The Accursed King

The Accursed King

Okay, The Accursed King is not the name of a book. If it is, it’s not the one I’m reviewing. I have another duel post today, and first I’d like to talk about The Accursed by Joyce Carol Oates.

The Accursed cover
The Accursed cover

“A major historical novel from ‘one of the great artistic forces of our time’: an eerie, unforgettable story of possession, power, and loss in early 20th-century Princeton, a cultural crossroads of the powerful and the damned.”

This novel was very interesting. I did not understand its format, at first, and an apparent “historical” quote about a Curse in Princeton, NJ near the turn of the 20th Century confused me. This quote is, of course, part of the novel and made by a fictitious character. But it was intriguing for the author to introduce a fictional character in a place where most novelists put relevant, real quotes by real authors.

This blending of history and fiction sets the trend for the entire novel. Many of the chapters are actually diary entries or memories of characters. Interspersed with fictional names are some very recognizable real ones: Woodrow Wilson, Teddy Roosevelt, Upton Sinclair, Jack London, and more. It made the story interesting, to read about these historical figures and the supernatural events that only happened to them in this novel.

This is the first novel by JCO that I had ever read. I really enjoyed her style. It’s eloquent, detailed, and, at least in this novel, satirical of the upper class (always a favorite of mine). This novel was also just creepy enough to keep me guessing and just a little afraid, but not so creepy as to keep me up at night. I believe I read this one around Halloween, and it was the perfect read for that time of year! I’d really recommend this novel.

The Once and Future King
The Once and Future King

“T.H. White’s masterful retelling of the saga of King Arthur is a fantasy classic as legendary as Excalibur and Camelot, and a poignant story of adventure, romance, and magic that has enchanted readers for generations.”

The above blurb is not really sufficient to describe what this novel encompasses. This is one of my favorite books of all time. It is a masterful work that imagines the life of King Arthur from beginning to end. If you’ve ever seen the movie “The Sword In the Stone” you will recognize the first book of this novel (it’s divided into four books; you can also buy the first book as a separate volume).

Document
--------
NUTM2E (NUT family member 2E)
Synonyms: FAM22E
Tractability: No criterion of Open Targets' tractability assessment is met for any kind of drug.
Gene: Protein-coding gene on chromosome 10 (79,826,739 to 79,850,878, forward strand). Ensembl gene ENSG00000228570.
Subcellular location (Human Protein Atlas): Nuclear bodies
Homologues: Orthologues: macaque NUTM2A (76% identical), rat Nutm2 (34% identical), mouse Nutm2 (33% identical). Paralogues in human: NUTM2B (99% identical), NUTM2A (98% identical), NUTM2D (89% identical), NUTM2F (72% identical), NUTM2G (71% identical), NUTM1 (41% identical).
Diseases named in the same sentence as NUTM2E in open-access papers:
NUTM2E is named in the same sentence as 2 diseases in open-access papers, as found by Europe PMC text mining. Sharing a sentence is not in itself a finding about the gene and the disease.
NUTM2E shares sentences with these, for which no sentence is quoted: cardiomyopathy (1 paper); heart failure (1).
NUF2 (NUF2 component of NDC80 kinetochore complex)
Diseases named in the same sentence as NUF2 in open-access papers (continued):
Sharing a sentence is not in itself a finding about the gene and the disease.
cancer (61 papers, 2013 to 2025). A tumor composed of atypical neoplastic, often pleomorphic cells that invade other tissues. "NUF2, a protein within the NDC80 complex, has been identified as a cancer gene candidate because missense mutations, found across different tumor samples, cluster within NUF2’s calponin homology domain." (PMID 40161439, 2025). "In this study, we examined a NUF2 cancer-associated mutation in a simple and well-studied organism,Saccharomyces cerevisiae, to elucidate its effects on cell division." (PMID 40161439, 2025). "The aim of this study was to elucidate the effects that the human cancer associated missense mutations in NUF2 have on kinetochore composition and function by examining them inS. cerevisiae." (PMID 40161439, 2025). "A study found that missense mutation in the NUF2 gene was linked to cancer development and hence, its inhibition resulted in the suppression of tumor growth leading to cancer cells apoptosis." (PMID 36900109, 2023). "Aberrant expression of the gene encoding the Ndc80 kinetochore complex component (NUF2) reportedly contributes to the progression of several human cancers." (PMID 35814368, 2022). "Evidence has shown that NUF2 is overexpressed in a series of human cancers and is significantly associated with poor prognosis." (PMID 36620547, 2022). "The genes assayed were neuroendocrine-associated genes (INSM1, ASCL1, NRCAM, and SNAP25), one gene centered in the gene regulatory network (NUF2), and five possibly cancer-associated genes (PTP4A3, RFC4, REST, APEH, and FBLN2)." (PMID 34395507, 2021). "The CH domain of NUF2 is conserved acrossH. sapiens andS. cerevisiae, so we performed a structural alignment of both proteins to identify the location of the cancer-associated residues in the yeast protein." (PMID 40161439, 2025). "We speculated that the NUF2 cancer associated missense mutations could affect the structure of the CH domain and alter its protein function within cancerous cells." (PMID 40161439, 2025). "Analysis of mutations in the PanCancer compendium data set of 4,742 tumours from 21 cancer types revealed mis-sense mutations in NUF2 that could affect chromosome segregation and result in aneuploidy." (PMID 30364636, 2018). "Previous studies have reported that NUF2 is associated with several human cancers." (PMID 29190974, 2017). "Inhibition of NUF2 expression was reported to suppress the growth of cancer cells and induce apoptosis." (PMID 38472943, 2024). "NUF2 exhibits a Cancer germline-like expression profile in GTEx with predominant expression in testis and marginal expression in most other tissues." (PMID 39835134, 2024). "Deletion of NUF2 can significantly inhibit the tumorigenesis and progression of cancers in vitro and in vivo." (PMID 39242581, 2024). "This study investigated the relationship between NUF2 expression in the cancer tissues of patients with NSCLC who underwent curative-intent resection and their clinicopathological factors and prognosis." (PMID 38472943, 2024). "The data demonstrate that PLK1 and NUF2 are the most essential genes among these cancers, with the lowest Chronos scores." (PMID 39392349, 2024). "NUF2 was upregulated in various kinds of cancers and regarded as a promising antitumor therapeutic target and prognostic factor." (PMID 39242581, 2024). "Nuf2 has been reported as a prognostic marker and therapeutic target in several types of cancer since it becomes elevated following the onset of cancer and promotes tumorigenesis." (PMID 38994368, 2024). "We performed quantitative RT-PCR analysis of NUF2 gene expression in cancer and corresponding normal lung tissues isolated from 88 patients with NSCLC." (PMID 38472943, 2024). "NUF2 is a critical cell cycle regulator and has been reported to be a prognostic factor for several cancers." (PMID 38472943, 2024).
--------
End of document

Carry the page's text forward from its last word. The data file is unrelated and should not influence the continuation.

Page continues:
I wrote a paper on this novel in college and actually had it published in our literary journal. I am a big fan of Arthurian literature and legend, and what really speaks to me about this novel every time I read it is the way it links identities formed by events in childhood to their contributions to the story in adulthood. It very clearly connects issues with self-confidence or emotional control in Lancelot, Gawaine, or other popular characters directly to their actions as adults and the ways in which they contribute to the downfall of Arthur’s kingdom.

But this is English-major-nerd speak. Why should someone who isn’t examining every word of this book for connections read it? First, it’s funny. White wrote it decades ago, but the quirky, whip-smart humor holds up. I often find myself laughing out loud and trying to explain to the people around me what’s so funny, but no one understands. What I really need is for someone to also read this novel, love it as much as me, and then talk about it with me all the time.

It’s also an emotionally manipulative masterpiece. I’m not sure how White manages to make me laugh while I’m also crying, but he does it more than once. He makes me grit my teeth and wring my hands and completely stress about what is going to happen. He makes you love even the worst of the characters (with one notable exception) and wish more than anything that they would stop digging their own graves.

I daresay Arthur’s story is one of the greatest legends of all time. It has endured more lastingly than any other, I think, and this novel is a beautiful tribute and contribution to the canon. T. H. White’s interpretation of the legend is my favorite out of all the texts I’ve read (Marion Zimmer Bradley’s The Mists of Avalon comes pretty close, too). Even if it doesn’t become your favorite interpretation, I highly recommend you read this novel.

Thanksgiving in Peru/My Thoughts About The Outsiders

Thanksgiving in Peru/My Thoughts About The Outsiders

As usual, I have been remiss in writing, especially about books. I am so caught up in the passive role of reader that I struggle to take an active role as writer. There is so much going on here in Peru that I often don’t have time or energy for either reading or writing. I live in an apartment full of people who know each other and who are all friends. There is always someone coming or going from the apartment, so solitary activities are often interrupted. Plus I don’t want to miss anything though I do often make the choice to stay home due to my introverted and quiet nature. Sometimes people are just too much.

Last night was Thanksgiving, and despite it being a lot of work and a lot of stress, it was such a delightful evening that I wish I could repeat it. Having taken on most of the work of planning and set-up along with one of my roommates, organizing a dinner for what ended up being about 23 people was a challenge, but one that I enjoyed very much. Everyone brought something to contribute, so we had plenty of food and drink. I managed to find some (rather unattractive) tablecloths, made a candle holder out of a large water bottle, and had candles and fresh-cut flowering vines on each table. The result was actually rather charming, and everyone seemed very happy with the atmosphere.

So much food on our buffet line!
So much food on our buffet line!
Drink cart
Drink cart
The main table with cloth, vines, and candles
The main table with cloth, vines, and candles
My fellow hostess and I with Ferdinand the turkey
My fellow hostess and I with Ferdinand the turkey
My friend Stacey and I
My friend Stacey and I
My table!
My table!
Guests enjoying the party
Guests enjoying the party
More
More
Candid of people having fun
Candid of people having fun